player. Steve DiGiorgio, Dave Lombardo, and James Murphy brought a whole
lot of kick-ass to Testament, after a good but not great previous
release (“Demonic”). I saw them on this tour, in a small club with less
than 100 people, and it was one of the best shows I’ve ever seen.
93. Asphyx: The Rack
“The Rack” is a notable album for many reasons, not the least of
which is that its a damn fine example of the early death metal sound.
Of course, by my strict calculations there were exactly one
million good death metal albums released in 1991. What separates Asphyx
from the rest of the bands in death metal’s Neo-Proterozoic era is the
way the tempo effortlessly shifts from break-neck, to mid-paced to
The slow parts were obviously ganked from death metal’s sluggish,
suicidal cousin doom metal. That’s right folks, “The Rack” is one of
the first doom-death albums, though it does lack the bleak atmospheres
of true doom-death forefathers like Paradise Lost. I won’t argue that
this album is a landmark in metal history, but it is an important
sing-post signifying the direction of things to come for marriage of
doom and death metal.
Plus, Martin Van Drunen’s vocals straight-up kicked our asses into including this album. That guy is just fucking awesome.
92. Neurosis: Through Silver in Blood
What do you get when you add a little ambient, crunchy downtuned
riffs, the slowness of funeral doom, tribal drumming, and some of the
most aggressive vocals you’ll ever hear? Neurosis of course, and
“Through Silver in Blood” may be the heaviest offering they’ve released.
Neurosis has such a good sound that many knock-off bands formed trying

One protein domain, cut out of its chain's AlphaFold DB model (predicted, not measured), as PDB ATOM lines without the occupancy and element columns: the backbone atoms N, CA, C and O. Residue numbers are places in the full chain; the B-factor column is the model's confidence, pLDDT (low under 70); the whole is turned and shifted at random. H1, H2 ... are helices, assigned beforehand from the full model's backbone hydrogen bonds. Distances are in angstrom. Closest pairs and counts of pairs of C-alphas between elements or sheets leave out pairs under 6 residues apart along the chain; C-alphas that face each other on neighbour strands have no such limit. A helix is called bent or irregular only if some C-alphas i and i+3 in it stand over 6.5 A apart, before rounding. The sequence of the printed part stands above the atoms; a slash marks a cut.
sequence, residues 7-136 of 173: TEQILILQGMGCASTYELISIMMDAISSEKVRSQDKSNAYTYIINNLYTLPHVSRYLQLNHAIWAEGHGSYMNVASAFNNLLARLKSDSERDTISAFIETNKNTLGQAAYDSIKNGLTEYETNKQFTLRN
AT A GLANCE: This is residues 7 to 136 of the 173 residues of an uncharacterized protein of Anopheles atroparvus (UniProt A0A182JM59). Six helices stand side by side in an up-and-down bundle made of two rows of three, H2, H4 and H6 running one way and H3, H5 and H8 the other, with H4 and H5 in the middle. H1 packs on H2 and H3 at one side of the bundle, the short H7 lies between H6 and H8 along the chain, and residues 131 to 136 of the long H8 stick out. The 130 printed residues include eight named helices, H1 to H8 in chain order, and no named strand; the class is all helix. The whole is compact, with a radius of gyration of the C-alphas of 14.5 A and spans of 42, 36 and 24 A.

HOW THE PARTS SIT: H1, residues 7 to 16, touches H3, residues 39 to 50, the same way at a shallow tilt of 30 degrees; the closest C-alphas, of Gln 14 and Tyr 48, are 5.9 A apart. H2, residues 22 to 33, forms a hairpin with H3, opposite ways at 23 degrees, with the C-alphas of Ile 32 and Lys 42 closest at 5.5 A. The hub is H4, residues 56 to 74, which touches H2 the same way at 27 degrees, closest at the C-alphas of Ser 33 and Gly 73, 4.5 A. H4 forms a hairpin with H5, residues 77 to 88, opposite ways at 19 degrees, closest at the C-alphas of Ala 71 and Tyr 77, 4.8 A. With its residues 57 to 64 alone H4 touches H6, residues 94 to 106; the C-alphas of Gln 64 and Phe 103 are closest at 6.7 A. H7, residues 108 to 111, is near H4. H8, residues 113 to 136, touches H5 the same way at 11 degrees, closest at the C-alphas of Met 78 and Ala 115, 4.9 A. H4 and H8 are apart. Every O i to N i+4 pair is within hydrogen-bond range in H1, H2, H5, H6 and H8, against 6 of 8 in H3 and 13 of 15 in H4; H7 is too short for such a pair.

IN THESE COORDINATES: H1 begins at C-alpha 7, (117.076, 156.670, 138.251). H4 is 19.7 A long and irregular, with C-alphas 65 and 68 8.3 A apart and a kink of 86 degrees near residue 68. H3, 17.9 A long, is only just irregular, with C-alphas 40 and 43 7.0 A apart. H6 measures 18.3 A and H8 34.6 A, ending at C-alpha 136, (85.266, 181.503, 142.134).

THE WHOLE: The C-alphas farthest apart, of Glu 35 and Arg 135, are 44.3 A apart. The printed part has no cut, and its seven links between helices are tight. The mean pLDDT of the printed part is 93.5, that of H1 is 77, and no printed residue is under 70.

to cash in on their post-rock sludge ambient doom shit that they do so
well, but as with most things, the original is always the best.
91. Illdisposed: There’s Something Rotten…
For a music critic, time can be a bitch. A real fucking bitch. No
matter how objective and fair you attempt to be while reviewing an
album, nothing can remotely fade the mass of perspective you gain after
months (i.e. years) of repeated listening, which dims your ability to
analyze the content. As demonstrated by my slightly unsympathetic (and
ridiculously amateurish) review of “There’s Something Rotten…” last
year, I initially had a difficult time enjoying it. I could recognize
that Illdisposed was an excellent band, but I still believed they could
have done much better. Of course, my credibility as a reviewer is often
questionable considering my slight penchant towards keyboards, neon
clothing and male vocalists that look like hot chicks.
Basically, Illdisposed infused a few more melodic elements into
their sound, foreshadowing the musical ambitions they would eventually
choose to pursue in their subsequent recordings. Of course, the album
still retained that hard-hitting Illdisposed style displayed on classic
songs like the opener “Psychic Cyclus”, in addition to the sensational
“Days On The Floor”. In fact, the former almost surpasses the classic
“Die Kingdom” from “Submit” in sheer groove. Bo Summer sounds as
ferocious as ever, to credit him as “Subwoofer” in the booklet is almost
an outlandish understatement.
To be honest, the bottom line is that although I will never be able
to admit that “There’s Something Rotten…” surpasses “Submit” in absolute
intensity, most people probably should. And rightfully so. I’m just
fucking stubborn. And have no soul. The truth is that Illdisposed might
just be one of the most important and influential bands to ever emerge
from Denmark (except Aqua). Their spot is well-deserved.
(Note from Stephen: Ramble some more, bitch. You should have
just said, “This album rocks! Also, I am gay!” and left it at that. Just
for the record though, I have neon underwear on right now.)